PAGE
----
WASHINGTON - Days before the Federal Deposit Insurance Corp. holds a rare hearing on the plight of the thrift insurance fund, Chairman Ricki Tigert Helfer suggested banks would soon be drawn into the debate.

"I agree wholeheartedly" with the General Accounting Office's assessment that today's thrifts are no more responsible for the S&L crisis than are today's commercial banks, she said.

Asked whether that suggests the Bank Insurance Fund should help pay the Fico obligation of the Savings Association Insurance Fund, she said: "It suggests that everybody needs to be part of the solution."

Jonathan Fiechter, acting director of the Office of Thrift Supervision, concurred: "The ultimate solution will likely require compromises and a sharing of the burden."

Mr. Fiechter is one of the FDIC's four directors.

In speeches to America's Community Bankers, the big thrift trade group, Ms. Helfer and Mr. Fiechter both warned on Tuesday that the savings fund is dangerously underfunded.

"One large thrift failure - or a significant downturn in the economy leading to higher-than-anticipated losses - could render the SAIF insolvent," Ms. Helfer said. "The safety cushion is simply too thin."

Noting that SAIF's $2 billion reserve insures about $720 billion in deposits, Mr. Fiechter said, "At this level of capitalization, the SAIF is extremely vulnerable."

Given those troubles, the government will have to find a solution to the problem, both regulators said.

The FDIC board said the Bank Insurance Fund would reach the required 1.25% reserve ratio by midsummer, which would allow the board to cut bank insurance premiums dramatically.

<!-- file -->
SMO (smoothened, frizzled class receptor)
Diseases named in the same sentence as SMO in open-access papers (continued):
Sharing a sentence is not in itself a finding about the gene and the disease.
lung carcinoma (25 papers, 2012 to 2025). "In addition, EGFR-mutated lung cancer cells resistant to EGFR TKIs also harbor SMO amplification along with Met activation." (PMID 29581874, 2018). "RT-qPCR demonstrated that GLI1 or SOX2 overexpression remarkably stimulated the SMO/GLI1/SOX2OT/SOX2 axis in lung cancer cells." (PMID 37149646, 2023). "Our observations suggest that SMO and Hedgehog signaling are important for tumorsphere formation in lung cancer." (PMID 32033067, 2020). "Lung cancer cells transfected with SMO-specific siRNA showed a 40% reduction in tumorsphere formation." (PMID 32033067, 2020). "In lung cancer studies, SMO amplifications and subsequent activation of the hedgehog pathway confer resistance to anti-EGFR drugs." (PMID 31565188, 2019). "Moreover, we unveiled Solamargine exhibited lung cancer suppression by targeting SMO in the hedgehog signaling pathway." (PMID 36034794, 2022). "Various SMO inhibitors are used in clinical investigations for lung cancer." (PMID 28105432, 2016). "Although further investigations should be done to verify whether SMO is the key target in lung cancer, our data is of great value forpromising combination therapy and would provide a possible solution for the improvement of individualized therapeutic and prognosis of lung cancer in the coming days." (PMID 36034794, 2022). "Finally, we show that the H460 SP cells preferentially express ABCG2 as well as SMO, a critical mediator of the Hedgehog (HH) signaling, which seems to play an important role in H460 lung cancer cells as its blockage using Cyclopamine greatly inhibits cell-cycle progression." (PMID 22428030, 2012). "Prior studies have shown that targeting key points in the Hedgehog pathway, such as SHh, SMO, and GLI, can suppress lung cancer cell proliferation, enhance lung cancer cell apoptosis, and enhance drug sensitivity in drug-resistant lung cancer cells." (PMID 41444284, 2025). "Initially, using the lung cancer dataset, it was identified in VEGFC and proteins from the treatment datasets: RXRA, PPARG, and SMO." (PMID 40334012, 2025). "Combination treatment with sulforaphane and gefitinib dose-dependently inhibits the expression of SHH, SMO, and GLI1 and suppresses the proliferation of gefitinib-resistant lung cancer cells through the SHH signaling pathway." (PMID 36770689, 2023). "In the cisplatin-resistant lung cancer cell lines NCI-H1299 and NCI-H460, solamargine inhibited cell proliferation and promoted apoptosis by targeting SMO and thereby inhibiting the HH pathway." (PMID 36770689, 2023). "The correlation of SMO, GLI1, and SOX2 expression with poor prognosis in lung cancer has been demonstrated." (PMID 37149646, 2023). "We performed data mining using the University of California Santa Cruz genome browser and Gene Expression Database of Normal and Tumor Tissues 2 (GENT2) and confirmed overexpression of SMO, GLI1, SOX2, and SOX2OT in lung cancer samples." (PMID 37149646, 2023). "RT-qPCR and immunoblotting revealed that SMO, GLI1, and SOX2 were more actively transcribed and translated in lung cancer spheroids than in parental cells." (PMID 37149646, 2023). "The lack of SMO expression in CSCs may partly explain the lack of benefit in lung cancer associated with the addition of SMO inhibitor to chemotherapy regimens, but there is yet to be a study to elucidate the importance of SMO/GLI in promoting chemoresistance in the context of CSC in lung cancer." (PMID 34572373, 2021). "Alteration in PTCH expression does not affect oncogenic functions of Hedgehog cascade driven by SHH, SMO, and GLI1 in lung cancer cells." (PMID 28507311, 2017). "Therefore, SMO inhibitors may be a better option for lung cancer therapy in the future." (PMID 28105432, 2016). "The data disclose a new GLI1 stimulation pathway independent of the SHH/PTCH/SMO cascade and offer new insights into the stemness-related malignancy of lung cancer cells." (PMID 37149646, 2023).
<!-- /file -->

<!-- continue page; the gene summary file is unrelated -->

Ms. Helfer, speaking to the thrift trade group, noted that the agency has "not yet made any final decisions" on whether to lower bank premiums.

But, she added, once the bank fund reaches the 1.25% ratio, "the FDIC believes that it is compelled by law to lower BIF premiums."

Bob Schmermund, spokesman for America's Community Bankers, said, "We applaud her leadership on trying to bring the bankers to the table. This is an issue for the entire banking industry."

House Banking Committee Chairman Jim Leach downplayed the problems facing SAIF, telling the thrift executives that they should be more concerned about competition from companies like Microsoft.

"The bigger issue for everybody in this room is how to deal with the information highway rather than how to deal with the BIF-SAIF issue," the Iowa Republican said.

The FDIC's Ms. Helfer also warned that "the Fico obligation will run into debt service problems. It is a question of when, not a question of whether." The SAIF could have trouble paying interest on the Fico bonds starting in 1998 if the fund's deposit base shrinks 8% annually, she said.

Mr. Fiechter urged thrifts to lobby Congress to encourage a solution to the looming gap between what thrifts and banks will pay for deposit insurance. "We now have a rare opportunity to address an emerging problem - before it has a chance to grow to crisis proportions - in a relatively favorable economic climate," he said.

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